Daniel’s history is in every way profoundly interesting, and stands in connection with spiritual phenomena most startling and sublime. These verses are the words of an angel, whose name was Gabriel (the strength of God). Gabriel furnishes this intelligence in obedience to the command of another intelligence of the celestial order, one perhaps of a still higher rank in the angelic hierarchy. Daniel had seen this angel before (Daniel 8:15-27). The object of the present visit was to answer Daniel’s prayer, and that answer we have in the words before us. The following thoughts are suggested by this angelic language in relation to human prayer.
I. THAT THAT GREAT GOD OF THE UNIVERSE IS ATTENTIVE TO THE GENUINE PRAYER OF GOOD MEN. We say genuine prayer, for such is the prayer before as. How intensely earnest it is! How profoundly humble! How thoroughly vicarious! God is never inattentive to such prayer; it always touches His great heart, He never fails to answer it.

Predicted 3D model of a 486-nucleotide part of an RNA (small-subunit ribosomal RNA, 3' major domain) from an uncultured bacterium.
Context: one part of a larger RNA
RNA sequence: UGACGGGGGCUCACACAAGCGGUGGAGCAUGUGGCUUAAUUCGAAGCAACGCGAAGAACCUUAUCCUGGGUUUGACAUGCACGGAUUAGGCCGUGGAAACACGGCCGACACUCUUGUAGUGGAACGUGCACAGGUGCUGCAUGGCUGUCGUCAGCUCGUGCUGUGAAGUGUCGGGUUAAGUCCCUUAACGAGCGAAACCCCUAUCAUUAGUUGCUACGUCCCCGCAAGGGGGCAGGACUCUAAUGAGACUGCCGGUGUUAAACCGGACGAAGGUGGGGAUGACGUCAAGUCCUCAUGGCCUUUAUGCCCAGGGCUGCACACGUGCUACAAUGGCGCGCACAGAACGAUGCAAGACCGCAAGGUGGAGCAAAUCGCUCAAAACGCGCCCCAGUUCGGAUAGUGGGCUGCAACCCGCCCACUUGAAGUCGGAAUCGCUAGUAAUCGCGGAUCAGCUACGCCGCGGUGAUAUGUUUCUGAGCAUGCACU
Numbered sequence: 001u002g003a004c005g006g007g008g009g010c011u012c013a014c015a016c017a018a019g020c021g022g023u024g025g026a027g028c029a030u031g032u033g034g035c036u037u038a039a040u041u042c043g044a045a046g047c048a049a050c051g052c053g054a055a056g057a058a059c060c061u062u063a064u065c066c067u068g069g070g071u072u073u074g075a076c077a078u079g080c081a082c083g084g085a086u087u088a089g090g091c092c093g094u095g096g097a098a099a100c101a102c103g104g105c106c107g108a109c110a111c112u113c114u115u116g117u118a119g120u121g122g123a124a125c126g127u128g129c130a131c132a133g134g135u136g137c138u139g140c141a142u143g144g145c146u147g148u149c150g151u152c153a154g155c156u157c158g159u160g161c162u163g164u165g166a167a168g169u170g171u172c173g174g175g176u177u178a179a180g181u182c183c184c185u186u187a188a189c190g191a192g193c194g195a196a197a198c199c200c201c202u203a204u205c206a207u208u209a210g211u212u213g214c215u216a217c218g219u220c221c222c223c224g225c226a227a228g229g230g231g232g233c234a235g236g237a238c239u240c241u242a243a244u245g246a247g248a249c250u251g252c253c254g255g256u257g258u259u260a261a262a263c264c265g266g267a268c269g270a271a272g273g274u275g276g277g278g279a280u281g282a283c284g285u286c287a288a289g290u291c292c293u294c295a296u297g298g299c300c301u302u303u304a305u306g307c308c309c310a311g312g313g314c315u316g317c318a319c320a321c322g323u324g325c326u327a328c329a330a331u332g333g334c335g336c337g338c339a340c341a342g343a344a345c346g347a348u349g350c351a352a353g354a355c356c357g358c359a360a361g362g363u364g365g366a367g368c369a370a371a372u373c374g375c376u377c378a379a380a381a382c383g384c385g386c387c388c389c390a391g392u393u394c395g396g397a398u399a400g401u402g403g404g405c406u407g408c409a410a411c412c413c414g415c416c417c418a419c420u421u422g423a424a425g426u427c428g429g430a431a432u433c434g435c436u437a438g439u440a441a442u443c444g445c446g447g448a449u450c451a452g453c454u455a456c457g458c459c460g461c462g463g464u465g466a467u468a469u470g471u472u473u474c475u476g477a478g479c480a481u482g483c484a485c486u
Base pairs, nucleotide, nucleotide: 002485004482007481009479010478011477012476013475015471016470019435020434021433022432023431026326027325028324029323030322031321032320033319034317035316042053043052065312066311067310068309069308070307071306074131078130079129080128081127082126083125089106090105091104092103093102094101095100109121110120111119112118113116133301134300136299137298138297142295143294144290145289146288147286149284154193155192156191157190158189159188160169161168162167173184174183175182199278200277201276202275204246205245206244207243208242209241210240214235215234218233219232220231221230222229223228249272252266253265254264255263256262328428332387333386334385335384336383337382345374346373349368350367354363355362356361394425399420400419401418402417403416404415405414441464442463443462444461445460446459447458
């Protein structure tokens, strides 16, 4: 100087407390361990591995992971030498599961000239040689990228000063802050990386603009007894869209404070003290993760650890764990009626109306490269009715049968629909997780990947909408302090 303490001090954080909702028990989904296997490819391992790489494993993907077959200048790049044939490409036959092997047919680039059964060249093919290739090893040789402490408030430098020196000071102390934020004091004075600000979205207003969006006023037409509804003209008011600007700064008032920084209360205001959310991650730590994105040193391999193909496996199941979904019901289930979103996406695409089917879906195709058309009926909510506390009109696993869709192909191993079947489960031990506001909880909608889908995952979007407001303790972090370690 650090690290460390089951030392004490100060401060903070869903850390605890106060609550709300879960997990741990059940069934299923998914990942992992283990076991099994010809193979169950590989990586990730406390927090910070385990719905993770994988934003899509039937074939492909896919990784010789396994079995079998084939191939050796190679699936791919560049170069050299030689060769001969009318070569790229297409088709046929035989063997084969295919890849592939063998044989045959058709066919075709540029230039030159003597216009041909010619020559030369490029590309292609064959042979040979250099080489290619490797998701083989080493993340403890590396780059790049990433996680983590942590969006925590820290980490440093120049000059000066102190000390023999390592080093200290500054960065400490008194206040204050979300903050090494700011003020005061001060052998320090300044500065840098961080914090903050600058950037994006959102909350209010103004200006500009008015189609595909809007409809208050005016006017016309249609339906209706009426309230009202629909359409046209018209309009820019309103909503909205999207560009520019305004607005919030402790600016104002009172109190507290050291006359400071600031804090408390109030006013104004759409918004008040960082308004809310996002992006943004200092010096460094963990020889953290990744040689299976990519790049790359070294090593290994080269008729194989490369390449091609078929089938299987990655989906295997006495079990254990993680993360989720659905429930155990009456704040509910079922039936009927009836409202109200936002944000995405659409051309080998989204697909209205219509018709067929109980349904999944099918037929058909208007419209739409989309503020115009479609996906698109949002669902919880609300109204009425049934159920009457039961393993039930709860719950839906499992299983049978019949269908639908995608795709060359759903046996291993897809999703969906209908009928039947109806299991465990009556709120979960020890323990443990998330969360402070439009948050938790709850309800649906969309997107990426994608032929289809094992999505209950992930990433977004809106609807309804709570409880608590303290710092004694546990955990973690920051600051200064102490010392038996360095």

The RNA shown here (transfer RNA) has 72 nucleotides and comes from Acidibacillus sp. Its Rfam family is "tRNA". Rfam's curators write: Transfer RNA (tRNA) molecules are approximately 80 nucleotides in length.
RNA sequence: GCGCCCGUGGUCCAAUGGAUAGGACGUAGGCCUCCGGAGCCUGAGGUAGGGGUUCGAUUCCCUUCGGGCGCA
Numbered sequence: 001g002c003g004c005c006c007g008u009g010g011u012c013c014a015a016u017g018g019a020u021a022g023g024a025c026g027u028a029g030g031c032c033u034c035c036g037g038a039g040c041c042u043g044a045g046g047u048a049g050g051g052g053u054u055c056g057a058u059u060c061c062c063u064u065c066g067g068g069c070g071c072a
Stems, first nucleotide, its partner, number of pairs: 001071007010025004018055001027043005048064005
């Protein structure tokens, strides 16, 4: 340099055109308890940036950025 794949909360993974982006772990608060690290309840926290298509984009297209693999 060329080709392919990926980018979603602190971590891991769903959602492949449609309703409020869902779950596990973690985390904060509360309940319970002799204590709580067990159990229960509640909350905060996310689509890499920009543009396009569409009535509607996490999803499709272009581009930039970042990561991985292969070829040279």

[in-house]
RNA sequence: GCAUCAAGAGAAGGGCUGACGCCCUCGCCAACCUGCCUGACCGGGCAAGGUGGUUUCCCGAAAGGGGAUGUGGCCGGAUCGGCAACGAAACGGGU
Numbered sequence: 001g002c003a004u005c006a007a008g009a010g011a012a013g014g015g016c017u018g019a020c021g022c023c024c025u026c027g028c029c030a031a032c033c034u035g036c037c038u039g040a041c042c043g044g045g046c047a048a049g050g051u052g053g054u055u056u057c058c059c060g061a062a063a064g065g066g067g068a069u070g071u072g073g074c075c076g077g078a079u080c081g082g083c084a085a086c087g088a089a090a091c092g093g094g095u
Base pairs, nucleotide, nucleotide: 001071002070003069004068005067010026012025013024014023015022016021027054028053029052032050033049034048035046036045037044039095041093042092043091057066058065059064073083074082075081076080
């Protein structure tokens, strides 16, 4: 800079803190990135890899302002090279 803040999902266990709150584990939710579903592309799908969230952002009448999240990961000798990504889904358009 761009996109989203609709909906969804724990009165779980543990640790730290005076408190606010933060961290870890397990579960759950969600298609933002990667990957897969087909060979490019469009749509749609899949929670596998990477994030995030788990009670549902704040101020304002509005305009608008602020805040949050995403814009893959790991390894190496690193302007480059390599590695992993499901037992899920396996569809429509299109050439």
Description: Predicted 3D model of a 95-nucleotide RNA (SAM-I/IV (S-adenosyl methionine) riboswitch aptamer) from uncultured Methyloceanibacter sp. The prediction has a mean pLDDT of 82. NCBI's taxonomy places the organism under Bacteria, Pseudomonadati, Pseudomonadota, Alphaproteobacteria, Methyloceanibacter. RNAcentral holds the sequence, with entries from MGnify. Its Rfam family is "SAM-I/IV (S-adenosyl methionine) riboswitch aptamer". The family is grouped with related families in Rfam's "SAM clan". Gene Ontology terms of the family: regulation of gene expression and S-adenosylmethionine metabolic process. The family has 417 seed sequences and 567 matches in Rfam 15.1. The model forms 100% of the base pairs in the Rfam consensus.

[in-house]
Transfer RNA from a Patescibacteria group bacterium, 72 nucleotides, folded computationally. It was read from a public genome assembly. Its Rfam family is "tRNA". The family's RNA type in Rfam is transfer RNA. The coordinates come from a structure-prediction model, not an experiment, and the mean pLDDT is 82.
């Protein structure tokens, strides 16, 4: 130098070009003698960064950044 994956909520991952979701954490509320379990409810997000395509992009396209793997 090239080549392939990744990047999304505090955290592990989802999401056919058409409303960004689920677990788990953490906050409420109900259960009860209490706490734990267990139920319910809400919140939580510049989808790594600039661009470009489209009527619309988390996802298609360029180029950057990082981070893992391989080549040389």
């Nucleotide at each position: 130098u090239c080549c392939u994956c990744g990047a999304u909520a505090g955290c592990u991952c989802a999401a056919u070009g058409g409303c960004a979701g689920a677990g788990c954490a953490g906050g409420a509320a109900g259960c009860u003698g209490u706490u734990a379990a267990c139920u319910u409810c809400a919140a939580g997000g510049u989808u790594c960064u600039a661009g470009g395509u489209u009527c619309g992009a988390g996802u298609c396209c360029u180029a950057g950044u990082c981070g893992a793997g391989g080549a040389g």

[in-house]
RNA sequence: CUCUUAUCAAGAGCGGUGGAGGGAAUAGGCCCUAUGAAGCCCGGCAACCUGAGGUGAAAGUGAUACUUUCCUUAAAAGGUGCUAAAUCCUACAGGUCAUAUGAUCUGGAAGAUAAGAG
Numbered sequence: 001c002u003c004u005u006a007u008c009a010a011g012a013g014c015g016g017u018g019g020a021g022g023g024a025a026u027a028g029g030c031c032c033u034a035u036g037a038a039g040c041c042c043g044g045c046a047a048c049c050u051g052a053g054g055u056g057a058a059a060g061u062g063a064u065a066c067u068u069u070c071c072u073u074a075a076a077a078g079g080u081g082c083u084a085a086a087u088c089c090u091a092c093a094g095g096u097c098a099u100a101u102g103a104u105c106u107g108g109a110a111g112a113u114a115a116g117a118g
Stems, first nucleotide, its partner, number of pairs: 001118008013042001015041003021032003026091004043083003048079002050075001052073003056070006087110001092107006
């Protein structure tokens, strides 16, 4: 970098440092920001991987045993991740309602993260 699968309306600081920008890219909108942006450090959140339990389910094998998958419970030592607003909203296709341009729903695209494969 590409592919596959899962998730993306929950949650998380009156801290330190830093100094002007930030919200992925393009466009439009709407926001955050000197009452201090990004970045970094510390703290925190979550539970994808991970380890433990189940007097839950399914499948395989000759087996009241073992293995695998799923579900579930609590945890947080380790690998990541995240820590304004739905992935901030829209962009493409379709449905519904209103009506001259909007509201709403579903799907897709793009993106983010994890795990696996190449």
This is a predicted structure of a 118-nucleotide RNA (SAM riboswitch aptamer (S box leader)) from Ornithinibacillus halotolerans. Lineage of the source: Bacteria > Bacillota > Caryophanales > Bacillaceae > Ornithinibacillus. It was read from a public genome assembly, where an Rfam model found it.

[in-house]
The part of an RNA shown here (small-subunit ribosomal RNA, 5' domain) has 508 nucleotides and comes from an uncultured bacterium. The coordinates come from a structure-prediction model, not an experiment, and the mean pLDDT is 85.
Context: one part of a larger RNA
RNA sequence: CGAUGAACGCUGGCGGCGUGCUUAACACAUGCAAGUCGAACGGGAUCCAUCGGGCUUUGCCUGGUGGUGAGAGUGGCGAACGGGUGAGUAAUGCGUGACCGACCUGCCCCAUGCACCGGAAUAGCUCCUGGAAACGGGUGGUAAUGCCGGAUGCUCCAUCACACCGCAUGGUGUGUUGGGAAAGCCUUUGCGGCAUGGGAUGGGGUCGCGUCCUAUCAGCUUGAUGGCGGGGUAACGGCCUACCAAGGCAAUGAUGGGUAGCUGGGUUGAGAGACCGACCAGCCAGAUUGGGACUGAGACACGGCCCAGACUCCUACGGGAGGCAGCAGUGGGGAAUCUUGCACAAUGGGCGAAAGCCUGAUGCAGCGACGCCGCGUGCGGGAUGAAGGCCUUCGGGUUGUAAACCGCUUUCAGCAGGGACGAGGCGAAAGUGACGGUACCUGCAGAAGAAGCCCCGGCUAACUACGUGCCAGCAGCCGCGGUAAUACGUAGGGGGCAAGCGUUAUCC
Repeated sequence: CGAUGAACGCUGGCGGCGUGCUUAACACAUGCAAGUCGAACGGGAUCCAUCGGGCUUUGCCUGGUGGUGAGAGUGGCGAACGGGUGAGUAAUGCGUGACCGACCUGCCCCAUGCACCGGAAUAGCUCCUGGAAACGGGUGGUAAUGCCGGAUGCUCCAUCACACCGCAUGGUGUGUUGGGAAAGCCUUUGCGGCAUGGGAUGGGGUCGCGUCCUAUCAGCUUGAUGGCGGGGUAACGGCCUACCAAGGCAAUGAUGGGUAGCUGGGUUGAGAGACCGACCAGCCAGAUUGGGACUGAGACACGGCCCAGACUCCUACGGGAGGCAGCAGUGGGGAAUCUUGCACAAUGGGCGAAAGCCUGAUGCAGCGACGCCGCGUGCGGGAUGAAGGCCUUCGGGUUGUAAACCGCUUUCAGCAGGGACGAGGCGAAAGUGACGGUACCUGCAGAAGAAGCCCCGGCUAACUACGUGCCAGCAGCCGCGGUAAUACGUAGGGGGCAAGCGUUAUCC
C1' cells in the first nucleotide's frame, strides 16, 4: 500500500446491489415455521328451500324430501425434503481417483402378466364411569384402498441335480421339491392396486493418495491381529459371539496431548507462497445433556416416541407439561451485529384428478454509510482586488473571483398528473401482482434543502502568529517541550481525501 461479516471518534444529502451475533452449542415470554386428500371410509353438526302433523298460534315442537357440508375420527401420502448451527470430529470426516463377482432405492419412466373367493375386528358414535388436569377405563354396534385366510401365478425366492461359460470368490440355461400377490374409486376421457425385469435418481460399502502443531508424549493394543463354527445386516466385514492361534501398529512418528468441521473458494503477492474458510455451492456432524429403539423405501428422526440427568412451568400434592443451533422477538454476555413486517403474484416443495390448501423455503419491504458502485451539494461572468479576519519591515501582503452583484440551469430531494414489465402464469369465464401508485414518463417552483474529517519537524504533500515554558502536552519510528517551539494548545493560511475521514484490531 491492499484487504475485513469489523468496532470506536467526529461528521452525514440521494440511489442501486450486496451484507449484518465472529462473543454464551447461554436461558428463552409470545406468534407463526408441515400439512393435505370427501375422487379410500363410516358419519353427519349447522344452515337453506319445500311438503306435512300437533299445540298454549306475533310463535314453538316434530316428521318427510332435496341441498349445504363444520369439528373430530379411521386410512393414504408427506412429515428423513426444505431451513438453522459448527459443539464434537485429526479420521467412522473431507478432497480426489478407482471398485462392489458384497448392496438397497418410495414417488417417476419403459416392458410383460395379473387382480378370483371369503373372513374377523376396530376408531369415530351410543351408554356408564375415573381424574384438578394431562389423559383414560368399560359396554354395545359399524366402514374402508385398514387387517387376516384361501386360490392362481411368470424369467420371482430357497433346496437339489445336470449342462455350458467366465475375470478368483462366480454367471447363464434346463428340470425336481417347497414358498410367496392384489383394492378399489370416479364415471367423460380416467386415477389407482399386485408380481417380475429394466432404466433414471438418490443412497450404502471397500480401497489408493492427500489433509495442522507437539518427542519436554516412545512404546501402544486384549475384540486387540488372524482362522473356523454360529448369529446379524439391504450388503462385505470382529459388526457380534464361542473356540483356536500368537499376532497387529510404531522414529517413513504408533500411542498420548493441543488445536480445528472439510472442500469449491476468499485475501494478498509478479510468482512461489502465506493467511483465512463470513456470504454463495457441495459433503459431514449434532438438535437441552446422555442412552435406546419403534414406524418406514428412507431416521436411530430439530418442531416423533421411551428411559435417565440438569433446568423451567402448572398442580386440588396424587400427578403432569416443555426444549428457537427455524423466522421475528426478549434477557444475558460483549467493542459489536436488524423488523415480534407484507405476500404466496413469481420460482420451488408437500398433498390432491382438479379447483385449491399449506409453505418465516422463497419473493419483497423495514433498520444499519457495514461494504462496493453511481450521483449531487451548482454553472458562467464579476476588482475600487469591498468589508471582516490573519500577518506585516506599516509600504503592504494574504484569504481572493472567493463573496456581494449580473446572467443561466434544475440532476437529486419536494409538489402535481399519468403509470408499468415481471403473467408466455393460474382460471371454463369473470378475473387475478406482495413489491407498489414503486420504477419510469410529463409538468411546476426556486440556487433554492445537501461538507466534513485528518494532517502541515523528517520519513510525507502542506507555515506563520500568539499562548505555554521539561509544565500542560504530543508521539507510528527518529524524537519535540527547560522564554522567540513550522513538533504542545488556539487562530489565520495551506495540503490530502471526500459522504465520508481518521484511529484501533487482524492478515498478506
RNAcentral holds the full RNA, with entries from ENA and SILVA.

II. GOD SOMETIMES ANSWERS TRUE PRAYER BY THE MINISTRY OF ANGELS. When Christ said to Peter, “Thinkest thou not that I could pray to my Father, and he would send me twelve legions of angels,” the doctrine is implied that angels are employed to render Divine relief to the earnest suppliant. Note:
1. This angel dealt with promptitude to the suppliant.
2. This angel dealt with the mind of the suppliant. He assured him of the Divine regard; and he threw light on the subject that pressed on his heart. Three epochs are discovered by interpreters in this passage.
Ministry of Angels in Individual Life
“Some time ago I visited a furniture dealer’s shop in West London. The man was a Jew, and, noticing my clerical dress, he began to talk on religious matters. We had an interesting conversation, and, as I mounted my bicycle and said ‘Goodbye,’ the man called out in Hebrew, ‘Peace be unto thee,’ using the pronoun in plural number. ‘Why did you not use the singular?’ I asked. ‘Who was the other one to whom you were wishing peace?’ ‘Do you not know,’ replied the Jew, ‘I said, Peace be to you, and to the angel over your shoulder.’ All poetry has not gone out of old London--no, not yet!” (G. A. Johnston Ross.)
The Great Spirit-World